Christie responds to Paterson criticism

After a group of local residents launched a campaign against the proposed redevelopment of the Paterson Building, The Christie has argued its case for the 10-storey “world-class” cancer research project.

The “Rethink the Paterson” campaign put forward a letter this week arguing against the redevelopment of the site, which was ravaged by a fire in April 2017.

This will replace the existing Paterson Building with a 10-storey design by architect BDP, set to house 270,000 sq ft of research laboratories, consultant workspace, a biological research unit, and ground floor exhibition and education spaces.

However, local residents, backed by Didsbury West Cllr Greg Stanton, argued the scheme would be “inappropriate for a residential area” due to its height and scale, with Stanton stating it “should be rejected by both the council’s executive and planning committee”.

In response, The Christie has said it is “listening to and appreciates the concerns of local residents” but has put forward a point-by-point rebuttal of the campaigners’ claims, particularly around the size of the building, traffic impacts, and pollution.

In a statement to Place North West, a spokesperson for The Christie said: “The redevelopment of the Paterson building is an exciting and unique opportunity to build a world class research building in the heart of Greater Manchester that allows scientists, researchers and clinicians to all work side by side with access to patients.

“This is something that can only happen by building the centre at The Christie. The Christie and its partners The University of Manchester and Cancer Research UK – together making up the Manchester Cancer Research Centre – are listening to and appreciate the concerns of local residents in relation to the size of the building, air pollution and parking.

“The proposed height is 10 storeys plus a basement level. This scale is essential if the vision for Manchester to become a global powerhouse of cancer research and treatment is to be achieved, ensuring patients have access to the very latest treatments. Some of the floors will be stepped back from Wilmslow Road to minimise the impact, and our award-winning Green Travel Plan will continue to encourage staff to travel to work using alternatives to private cars.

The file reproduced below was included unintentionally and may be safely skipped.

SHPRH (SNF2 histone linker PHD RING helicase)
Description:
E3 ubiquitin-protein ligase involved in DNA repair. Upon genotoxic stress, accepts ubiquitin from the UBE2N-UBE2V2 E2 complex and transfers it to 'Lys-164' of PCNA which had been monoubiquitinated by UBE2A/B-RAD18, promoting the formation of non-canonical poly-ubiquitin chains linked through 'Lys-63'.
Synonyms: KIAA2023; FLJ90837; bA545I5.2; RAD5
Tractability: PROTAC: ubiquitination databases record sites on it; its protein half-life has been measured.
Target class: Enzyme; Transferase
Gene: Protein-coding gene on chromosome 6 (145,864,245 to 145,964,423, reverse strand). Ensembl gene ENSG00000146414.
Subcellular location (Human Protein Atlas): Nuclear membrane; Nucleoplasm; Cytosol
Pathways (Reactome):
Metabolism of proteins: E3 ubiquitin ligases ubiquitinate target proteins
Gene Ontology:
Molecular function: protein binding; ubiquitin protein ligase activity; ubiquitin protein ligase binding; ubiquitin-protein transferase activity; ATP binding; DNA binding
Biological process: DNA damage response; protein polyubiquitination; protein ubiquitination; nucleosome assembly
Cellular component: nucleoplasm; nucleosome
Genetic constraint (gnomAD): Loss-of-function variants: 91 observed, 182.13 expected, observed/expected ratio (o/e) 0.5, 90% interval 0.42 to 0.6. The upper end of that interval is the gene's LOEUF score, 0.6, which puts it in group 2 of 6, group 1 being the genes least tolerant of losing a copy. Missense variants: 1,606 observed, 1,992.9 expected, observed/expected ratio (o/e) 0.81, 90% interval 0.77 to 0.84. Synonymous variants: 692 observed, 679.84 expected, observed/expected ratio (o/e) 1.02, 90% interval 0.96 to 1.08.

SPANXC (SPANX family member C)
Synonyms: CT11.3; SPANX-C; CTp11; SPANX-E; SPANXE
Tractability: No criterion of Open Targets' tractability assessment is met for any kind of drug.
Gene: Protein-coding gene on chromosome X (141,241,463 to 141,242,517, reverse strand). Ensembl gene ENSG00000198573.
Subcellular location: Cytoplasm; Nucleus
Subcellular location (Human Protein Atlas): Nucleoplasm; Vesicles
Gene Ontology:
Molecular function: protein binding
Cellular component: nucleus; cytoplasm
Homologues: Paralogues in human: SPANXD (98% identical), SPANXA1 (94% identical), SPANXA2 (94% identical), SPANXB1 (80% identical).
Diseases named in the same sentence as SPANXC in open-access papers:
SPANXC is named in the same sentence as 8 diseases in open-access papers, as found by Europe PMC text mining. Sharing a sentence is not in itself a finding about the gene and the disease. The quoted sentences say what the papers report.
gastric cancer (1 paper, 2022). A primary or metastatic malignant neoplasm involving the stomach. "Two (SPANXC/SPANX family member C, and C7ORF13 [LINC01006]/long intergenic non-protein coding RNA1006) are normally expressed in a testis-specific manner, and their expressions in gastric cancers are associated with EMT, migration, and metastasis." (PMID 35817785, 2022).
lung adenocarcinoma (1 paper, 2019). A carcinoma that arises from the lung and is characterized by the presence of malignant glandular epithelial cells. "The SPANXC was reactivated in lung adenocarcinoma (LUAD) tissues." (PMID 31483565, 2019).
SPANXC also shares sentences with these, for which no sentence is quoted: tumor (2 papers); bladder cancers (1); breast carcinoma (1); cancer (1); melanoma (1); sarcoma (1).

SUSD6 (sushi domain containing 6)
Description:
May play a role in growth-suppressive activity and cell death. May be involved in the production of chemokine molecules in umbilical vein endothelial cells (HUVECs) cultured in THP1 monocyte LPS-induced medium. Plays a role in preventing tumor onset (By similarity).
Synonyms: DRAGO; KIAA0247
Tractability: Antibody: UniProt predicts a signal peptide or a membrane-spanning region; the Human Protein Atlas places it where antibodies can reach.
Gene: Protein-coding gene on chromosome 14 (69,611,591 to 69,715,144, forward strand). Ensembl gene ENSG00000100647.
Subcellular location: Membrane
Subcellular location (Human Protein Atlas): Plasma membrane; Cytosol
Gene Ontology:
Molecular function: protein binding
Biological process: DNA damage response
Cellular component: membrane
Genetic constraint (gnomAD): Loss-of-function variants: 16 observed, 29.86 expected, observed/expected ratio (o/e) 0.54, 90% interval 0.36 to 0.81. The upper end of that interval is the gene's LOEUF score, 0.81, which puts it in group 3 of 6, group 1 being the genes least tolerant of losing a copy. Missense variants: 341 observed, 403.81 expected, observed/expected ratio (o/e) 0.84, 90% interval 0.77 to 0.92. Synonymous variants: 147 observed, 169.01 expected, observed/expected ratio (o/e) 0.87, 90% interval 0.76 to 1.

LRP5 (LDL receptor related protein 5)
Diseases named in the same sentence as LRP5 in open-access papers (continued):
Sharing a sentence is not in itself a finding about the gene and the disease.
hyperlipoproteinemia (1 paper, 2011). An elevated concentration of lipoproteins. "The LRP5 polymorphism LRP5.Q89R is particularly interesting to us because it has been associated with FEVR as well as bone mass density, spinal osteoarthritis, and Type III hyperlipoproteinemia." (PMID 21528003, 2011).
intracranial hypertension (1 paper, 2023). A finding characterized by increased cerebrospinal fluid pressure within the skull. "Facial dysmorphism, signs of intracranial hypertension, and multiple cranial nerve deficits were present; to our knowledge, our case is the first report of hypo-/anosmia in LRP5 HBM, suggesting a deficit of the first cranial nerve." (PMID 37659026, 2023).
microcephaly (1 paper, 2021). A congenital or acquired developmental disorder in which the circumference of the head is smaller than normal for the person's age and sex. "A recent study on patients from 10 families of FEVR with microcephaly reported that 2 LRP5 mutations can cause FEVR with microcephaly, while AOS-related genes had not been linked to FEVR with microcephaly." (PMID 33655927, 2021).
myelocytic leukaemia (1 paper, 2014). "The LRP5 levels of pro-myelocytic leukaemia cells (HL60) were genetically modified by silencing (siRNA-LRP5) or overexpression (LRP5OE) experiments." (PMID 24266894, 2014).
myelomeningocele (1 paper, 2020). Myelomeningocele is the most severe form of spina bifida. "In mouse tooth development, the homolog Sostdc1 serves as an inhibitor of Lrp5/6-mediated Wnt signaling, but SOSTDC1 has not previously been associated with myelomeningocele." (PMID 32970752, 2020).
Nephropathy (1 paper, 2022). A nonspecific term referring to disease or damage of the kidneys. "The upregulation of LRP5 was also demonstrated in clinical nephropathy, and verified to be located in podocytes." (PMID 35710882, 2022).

“Recent staff travel surveys showed that many of the Paterson staff and scientists live locally and were walking and cycling to work. These same staff are currently commuting some distance to their current workplace at Alderley Park in Macclesfield which is not sustainable.

“The new centre will be home to approximately 780 staff. 350 of these are former Paterson workers that have been temporarily based at Alderley Park and at the Oglesby Cancer Research building. Approximately 375 staff who are currently based at The Christie hospital will be relocated to the new building and the only new recruits to Withington will be 55 new staff members.

“Assessments to date indicate that there will be no significant air quality effects during construction due to dust, plant, equipment or construction traffic or when the centre is operational.”

To bring the project forward, The Christie has proposed an addendum to its existing strategic planning framework, which was agreed in 2014.

This will allow the Trust to bring forward a planning application for the Paterson Building’s replacement, which is expected in the coming weeks. The addendum to the framework was signed off by Manchester City Council in March.

Interserve has been chosen as The Christie’s partner for the project through the ProCure22+ framework, and is working alongside subcontractor PP O’Connor on the demolition of the existing fire-damaged building.

The contractor is also providing initial design and technical work which The Christie said would “inform the redevelopment of the building”.

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…”a World Class Research building” Why would anyone obbject to that? This is exactly what we need in Manchester, not down at Alderley Park.